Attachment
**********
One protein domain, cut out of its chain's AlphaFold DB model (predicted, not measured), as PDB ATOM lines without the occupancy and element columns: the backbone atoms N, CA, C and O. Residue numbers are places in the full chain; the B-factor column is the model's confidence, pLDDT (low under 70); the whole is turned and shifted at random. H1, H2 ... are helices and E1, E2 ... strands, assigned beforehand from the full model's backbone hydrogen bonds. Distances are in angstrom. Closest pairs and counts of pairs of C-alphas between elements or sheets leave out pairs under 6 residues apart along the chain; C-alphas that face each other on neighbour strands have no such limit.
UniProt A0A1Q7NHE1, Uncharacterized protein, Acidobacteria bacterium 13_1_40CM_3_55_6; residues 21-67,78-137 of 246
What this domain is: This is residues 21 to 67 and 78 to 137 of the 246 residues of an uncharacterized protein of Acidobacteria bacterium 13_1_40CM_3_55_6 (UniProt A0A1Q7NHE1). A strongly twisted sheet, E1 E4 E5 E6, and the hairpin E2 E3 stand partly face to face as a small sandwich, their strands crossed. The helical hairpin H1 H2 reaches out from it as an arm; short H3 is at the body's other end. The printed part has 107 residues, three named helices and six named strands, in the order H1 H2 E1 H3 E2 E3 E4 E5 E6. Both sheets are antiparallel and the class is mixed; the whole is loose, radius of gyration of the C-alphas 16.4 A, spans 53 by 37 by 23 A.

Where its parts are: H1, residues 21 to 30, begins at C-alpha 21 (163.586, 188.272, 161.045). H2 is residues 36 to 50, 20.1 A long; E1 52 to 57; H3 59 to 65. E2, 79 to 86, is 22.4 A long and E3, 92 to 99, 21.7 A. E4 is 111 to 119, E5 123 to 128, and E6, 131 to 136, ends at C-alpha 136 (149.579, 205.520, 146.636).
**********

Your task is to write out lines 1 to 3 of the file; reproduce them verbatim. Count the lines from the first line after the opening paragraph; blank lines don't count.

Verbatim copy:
UniProt A0A1Q7NHE1, Uncharacterized protein, Acidobacteria bacterium 13_1_40CM_3_55_6; residues 21-67,78-137 of 246
What this domain is: This is residues 21 to 67 and 78 to 137 of the 246 residues of an uncharacterized protein of Acidobacteria bacterium 13_1_40CM_3_55_6 (UniProt A0A1Q7NHE1). A strongly twisted sheet, E1 E4 E5 E6, and the hairpin E2 E3 stand partly face to face as a small sandwich, their strands crossed. The helical hairpin H1 H2 reaches out from it as an arm; short H3 is at the body's other end. The printed part has 107 residues, three named helices and six named strands, in the order H1 H2 E1 H3 E2 E3 E4 E5 E6. Both sheets are antiparallel and the class is mixed; the whole is loose, radius of gyration of the C-alphas 16.4 A, spans 53 by 37 by 23 A.

Where its parts are: H1, residues 21 to 30, begins at C-alpha 21 (163.586, 188.272, 161.045). H2 is residues 36 to 50, 20.1 A long; E1 52 to 57; H3 59 to 65. E2, 79 to 86, is 22.4 A long and E3, 92 to 99, 21.7 A. E4 is 111 to 119, E5 123 to 128, and E6, 131 to 136, ends at C-alpha 136 (149.579, 205.520, 146.636).